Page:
intended... used for humor, or to ridicule, or to censure.
The boss comes into the office to find everyone playing computer
games and says, "Don't work too hard."
A man buys a used car. It is old, scratched, and dented, and
the paint is peeling off. He takes it to his friend's house to
show it to his friend. His friend takes one look, and says, "Nice
car, buddy. Where'd you get it? From the junk
(b.) literary form of "a"
Satire can be vocal, but is usually literary.
It aims to ridicule and/or rebuke public and personal vice and/or
folly by pointing the absurdity by exaggeration or sarcasm.
Here is a political satire about President George W. Bush and his
Evidently, the President of the United States has the right to break
his sacred oath, taken on inauguration day, to uphold the sacred ideals
place upon the sacred document that our forefathers gave their sweat,
their blood, and even their lives to protect. Evidently, the
President of the United States considers himself above the laws and
ideals set in ink upon that sacred document. Evidently, the
President has made himself equal with God, omnipotent and omniscient. He has made himself judge, jury, and prosecutor.
He, evidently, has been granted the right to spit upon and trample the
very ideals upon which his country was founded. And who has
granted him this right? The people of the United States.
President G W Bush took an oath to uphold the US
specifically explicates that no man shall be deprived of life, liberty,
or property without due process. Due process involves getting a
writ, getting evidence, and convincing a jury of peers that a person is
guilty. Yet, What did President Bush do? He had a personal
vendetta against somebody. So, he got a writ, and inspectors go
into his home and inspected everything. No evidence could be
found. Yet, President Bush was SO sure (in his imagination) that
there was evidence and demanded that the man to produce evidence against
himself. The fifth amendment of the constitution that President
Bush has sworn to uphold states that no man shall be asked to testify or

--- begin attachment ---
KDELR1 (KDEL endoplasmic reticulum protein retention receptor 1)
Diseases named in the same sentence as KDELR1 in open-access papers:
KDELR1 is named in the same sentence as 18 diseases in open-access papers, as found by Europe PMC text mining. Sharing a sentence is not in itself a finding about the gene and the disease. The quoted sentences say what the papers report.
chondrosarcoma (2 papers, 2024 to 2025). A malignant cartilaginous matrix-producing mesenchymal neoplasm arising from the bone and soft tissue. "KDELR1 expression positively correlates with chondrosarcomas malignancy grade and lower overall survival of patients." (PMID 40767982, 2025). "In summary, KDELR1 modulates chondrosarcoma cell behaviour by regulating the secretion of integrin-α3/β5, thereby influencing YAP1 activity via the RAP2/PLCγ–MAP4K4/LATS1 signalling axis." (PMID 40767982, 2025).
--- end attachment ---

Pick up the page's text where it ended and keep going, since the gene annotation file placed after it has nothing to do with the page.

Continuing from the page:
produce evidence against himself. Yet, President asked a man to
testify against himself. When the man refused to produce any
evidence, because there was none, there was a trial held. The jury
decided that there wasn't any hard evidence, only hearsay, and
therefore, it was decided that the accused must remain free. BUT,
what did Bush do? He took the law into his own hands and deprived
the man of liberty and property despite what the jury had decided.
The man of whom I speak is Sadaam Hussein.
President Bush really must be God, because most of the American
people have sung his praises and gave him leave to make a mockery of our
previously so highly-held principles. Our constitution is
obviously nothing now. We might as well just throw it away and set
up churches around the country to worship our new God, President Bush.
(c.) an ironic utterance
Someone says, "What a beautiful day! The sky is overcast
and it looks like it will rain any minute. How lovely!"
III. The third definition of IRONY
a situation, which is the opposite of
what one might expect, or a situation, which turns out the opposite of
what was expected.
A survey revealed that most people in poverty are happy, and most
people with opulence are not.
It seems, the more you want something, and the harder you try to
obtain it, the less obtainable it is. And once you do obtain it
(if you ever do), it turns out not to be as desirable as you expected it